Tackling carbon emissions and drought with tech

Published on the 25/02/2021 | Written by Heather Wright

Goterra maggots_Olympia Yarger

Agtech goes sky high; biotech goes to waste…

Robots working hand in hand with maggots to tackle food waste, reduce carbon emissions and produce animal feed; low orbit satellites monitoring water levels – tech’s helping hand when it comes to the environment and farming is extending to new levels.

And in both those cases, it’s Aussie companies leading the way.

Canberra-based Goterra (its name is a mash up of the ‘got’ from maggot and the ‘erra’ from Canberra), has set its sights on helping reduce the eight percent of carbon emissions coming from food waste, while also providing cheaper, more environmentally friendly animal feed options for farms.

“We use robots in harmony with maggots to break down food waste live on site.”

The company, founded by farmer Olympia Yarger in 2016, uses high tech robotics ‘collaborating’ with real maggots. The robot run automated capsules, filled with maggots that process food waste, are already in use in hotels, restaurants, farms, supermarkets, hospitals and some government departments. The modular systems containing black soldier fly larvae, turn food waste into fertiliser – before the maggots themselves are turned into high-protein feed for livestock.

Because the self-contained capsules are automated they can run by themselves with little human intervention.

“We use robots in harmony with maggots to break down food waste live on site,” Yarger says. “The maggots eat their way through the waste, and produce animal feed that we can sell to farms, giving them a cheaper, more environmentally friendly option for their livestock.

“For our customers, this means cutting costs on their food waste transportation, storage and disposal. For farmers, it means cutting costs on feed and reducing their environmental  impact.”

Yarger says the maggot-powered infrastructure consumes carbon dioxide so rapidly that it reduces CO2 emissions by 98 percent and, by being processed at site, remove both the cost and the environmental impact of transporting waste.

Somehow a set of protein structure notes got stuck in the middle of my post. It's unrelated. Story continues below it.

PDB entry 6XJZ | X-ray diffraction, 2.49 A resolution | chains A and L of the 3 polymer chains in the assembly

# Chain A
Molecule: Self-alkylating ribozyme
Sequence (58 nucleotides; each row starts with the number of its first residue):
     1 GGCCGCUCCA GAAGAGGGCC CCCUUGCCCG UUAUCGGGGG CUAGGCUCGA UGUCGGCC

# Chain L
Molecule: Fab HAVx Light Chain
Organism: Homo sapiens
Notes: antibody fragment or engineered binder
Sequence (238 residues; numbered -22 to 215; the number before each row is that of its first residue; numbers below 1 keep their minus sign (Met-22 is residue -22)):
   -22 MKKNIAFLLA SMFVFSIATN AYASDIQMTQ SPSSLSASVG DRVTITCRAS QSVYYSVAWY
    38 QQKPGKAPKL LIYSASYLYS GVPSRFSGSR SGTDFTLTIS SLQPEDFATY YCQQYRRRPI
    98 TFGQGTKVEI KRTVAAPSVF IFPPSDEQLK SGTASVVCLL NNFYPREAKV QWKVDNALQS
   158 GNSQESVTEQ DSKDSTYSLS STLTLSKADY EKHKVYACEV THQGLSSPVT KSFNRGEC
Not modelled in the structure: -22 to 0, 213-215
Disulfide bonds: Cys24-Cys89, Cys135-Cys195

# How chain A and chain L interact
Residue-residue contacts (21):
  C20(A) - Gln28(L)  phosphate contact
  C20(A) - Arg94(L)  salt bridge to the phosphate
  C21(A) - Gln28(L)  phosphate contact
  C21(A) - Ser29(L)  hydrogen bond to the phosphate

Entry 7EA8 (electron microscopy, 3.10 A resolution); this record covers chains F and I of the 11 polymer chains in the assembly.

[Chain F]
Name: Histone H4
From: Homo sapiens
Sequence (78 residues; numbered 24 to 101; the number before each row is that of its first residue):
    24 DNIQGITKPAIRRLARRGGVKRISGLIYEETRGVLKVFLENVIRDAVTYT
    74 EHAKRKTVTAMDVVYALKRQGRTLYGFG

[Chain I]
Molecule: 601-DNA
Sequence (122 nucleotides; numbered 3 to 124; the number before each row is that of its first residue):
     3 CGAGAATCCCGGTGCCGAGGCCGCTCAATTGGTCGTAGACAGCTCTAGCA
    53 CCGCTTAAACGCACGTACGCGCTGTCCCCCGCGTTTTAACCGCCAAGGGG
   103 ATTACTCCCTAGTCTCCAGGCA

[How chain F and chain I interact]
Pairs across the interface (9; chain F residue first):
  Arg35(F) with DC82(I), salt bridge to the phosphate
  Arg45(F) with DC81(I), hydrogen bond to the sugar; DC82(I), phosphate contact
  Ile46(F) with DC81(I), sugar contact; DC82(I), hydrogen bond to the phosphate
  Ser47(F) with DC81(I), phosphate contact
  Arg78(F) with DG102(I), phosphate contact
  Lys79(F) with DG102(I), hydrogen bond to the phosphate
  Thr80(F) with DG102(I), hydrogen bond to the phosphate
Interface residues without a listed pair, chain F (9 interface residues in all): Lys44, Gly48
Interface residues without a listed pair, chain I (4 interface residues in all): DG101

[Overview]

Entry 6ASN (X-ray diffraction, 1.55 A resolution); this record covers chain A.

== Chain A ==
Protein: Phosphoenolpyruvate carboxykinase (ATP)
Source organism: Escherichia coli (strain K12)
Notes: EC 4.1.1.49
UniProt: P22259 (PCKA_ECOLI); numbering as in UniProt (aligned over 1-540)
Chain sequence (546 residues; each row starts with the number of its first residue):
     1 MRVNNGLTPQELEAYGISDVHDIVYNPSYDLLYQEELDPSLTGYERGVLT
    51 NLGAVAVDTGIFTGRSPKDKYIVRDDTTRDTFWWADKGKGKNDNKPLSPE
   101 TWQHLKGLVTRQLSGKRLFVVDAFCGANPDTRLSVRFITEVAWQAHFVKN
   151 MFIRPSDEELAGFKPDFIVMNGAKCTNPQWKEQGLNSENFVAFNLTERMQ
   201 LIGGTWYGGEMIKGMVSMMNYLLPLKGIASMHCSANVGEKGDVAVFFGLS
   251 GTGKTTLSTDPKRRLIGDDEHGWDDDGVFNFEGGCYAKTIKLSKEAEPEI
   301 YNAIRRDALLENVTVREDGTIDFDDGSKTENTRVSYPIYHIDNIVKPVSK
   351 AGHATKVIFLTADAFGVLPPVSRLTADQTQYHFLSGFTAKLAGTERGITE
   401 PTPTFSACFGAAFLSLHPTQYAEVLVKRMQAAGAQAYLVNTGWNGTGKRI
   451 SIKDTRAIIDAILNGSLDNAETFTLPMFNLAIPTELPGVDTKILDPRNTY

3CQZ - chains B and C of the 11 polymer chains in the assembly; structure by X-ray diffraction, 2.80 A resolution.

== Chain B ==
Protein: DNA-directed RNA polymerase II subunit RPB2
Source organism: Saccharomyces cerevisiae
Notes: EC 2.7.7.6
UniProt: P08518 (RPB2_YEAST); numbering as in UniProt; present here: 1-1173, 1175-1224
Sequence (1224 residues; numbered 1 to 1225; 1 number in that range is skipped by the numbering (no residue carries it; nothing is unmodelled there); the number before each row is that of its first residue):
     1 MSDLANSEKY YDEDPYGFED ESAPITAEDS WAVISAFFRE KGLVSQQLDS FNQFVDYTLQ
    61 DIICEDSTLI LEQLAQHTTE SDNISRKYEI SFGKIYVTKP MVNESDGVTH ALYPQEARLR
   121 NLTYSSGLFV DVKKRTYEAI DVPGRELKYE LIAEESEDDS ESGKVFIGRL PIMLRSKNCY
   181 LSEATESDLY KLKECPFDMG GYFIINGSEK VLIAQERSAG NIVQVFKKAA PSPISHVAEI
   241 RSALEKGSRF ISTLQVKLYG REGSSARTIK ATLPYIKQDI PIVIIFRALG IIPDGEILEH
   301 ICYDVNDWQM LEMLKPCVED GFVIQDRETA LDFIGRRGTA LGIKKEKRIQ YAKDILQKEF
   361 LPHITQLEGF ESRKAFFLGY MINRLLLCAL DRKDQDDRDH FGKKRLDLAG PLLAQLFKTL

It’s a proposition which has won favour with some heavy duty backers including agtech venture capital firm Tenacious Ventures, Atlassian co-founder Mike Cannon-Brooke’s Grok Ventures, Rampersand, and the Salteri-backed Cages Foundation.

While Goterra might be down to earth, another Australian initiative is taking to the skies to help farmers better manage their water resources.

The ‘world first’ offering uses a network of nanosatellites to provide a low-cost, low-power solution for IoT connected devices, enabling farmers to remotely monitor rain and tank levels without a mobile or GPS connection.

The GoRain and GoTank offerings from Queensland farm sensing provider Goanna Ag, are designed to help farmers monitor rain data remotely and make data-driven decisions to optimise water use and support stronger crop yields, and to remotely monitor and update farmers on water tank levels.

“Rainfall is the fundamental driver of agricultural production, and while we can’t make it rain more, Go Rain and GoTank will bring confidence to decision making for our hard-working food and fibre producers,” says Goanna Ag CEO Alicia Garden.

Broden Holland, who has a 3,500 hectare farm in New South Wales, says the insights provided from capturing and understanding data from across the farm enables has enabled more informed and timely decisions.

“This has given us the confidence to increase our inputs to push our yields higher.”


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